:: Title :: Commentary on African-American influence in American folk music by Alan Lomax
:: Genre :: commentary, spoken
:: Performers & Instruments ::
Lomax, Alan [vocal]
:: Setting :: Unspecified
:: Location :: Texas City (Galveston County), Texas (United States)
:: Language :: English
:: Culture :: Southern U.S., African American
:: Session :: Alan Lomax as performer III
:: Date :: 4/19/1969
:: Reference Information :: T9000.0, Track 25 (00:03:10)
:: Original Format :: Reel to Reel
:: Session Notes ::
1 - A lecture and song performance given by Alan Lomax in Texas City, Texas, on April 19, 1969. Lomax illustrates the development of American folk music through New England hymns to black spirituals and bad man ballads. The recording was given to Lomax by Robert P. Shinn.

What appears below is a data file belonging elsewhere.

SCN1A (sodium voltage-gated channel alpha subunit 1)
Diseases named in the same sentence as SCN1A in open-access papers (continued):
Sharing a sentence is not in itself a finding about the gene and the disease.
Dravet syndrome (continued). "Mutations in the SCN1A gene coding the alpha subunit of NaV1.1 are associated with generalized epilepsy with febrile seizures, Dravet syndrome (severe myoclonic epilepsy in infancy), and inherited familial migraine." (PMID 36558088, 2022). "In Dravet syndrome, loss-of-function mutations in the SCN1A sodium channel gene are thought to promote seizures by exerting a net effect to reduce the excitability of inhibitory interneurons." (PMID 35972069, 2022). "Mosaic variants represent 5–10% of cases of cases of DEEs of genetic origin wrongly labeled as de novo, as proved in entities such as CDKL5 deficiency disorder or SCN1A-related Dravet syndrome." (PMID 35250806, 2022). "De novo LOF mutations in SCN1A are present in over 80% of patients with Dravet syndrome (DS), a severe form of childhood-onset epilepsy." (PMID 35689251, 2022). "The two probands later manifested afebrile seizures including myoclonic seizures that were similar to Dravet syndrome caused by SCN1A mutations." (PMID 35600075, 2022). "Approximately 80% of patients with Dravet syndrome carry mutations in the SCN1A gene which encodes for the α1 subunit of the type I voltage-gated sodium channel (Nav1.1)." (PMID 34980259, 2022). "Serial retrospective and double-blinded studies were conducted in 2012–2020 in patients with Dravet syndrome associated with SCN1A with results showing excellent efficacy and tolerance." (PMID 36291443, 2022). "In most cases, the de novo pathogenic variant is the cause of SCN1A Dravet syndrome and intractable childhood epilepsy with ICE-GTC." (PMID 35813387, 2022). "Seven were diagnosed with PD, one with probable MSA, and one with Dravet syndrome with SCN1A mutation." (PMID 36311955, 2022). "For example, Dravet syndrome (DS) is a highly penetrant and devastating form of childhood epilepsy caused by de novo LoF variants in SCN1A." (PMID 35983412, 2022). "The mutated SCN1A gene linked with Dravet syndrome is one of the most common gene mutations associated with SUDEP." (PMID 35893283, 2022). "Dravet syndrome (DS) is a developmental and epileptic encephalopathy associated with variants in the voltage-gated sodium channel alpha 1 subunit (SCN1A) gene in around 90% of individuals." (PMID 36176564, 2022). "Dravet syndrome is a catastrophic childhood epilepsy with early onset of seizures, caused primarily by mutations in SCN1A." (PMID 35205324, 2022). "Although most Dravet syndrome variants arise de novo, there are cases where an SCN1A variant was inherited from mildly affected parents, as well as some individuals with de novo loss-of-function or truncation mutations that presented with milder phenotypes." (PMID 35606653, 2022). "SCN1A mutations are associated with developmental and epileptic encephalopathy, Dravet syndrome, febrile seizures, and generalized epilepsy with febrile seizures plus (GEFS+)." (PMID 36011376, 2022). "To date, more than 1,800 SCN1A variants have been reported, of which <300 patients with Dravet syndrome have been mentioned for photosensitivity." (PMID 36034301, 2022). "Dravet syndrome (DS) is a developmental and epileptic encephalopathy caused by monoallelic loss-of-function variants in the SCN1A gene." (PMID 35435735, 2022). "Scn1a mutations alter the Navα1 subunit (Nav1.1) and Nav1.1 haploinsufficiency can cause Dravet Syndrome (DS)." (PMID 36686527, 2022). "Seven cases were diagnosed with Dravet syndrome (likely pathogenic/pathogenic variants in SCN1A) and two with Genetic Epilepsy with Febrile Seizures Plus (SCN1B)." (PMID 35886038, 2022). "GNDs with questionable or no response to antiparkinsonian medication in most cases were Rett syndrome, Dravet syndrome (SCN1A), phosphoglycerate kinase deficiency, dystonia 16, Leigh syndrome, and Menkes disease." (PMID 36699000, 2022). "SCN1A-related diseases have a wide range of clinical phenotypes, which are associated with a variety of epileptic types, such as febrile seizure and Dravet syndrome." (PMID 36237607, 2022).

:: Recording Notes ::
0 - Africa is the most musical continent -- harmony and counterpoint originated there and it is the home of the most complex rhythmic patterns. In this hemisphere, African-Americans adopted the solo unaccompanied four-line European ballad form, producing songs like "John Henry," " Boll Weevil," "Casey Jones," "Down In The Valley," etc. Almost all the best known American songs came out of this creative adaptation of the European four-line strophic song.
:: Collection :: Miscellaneous Recordings 1950-1990

 

 

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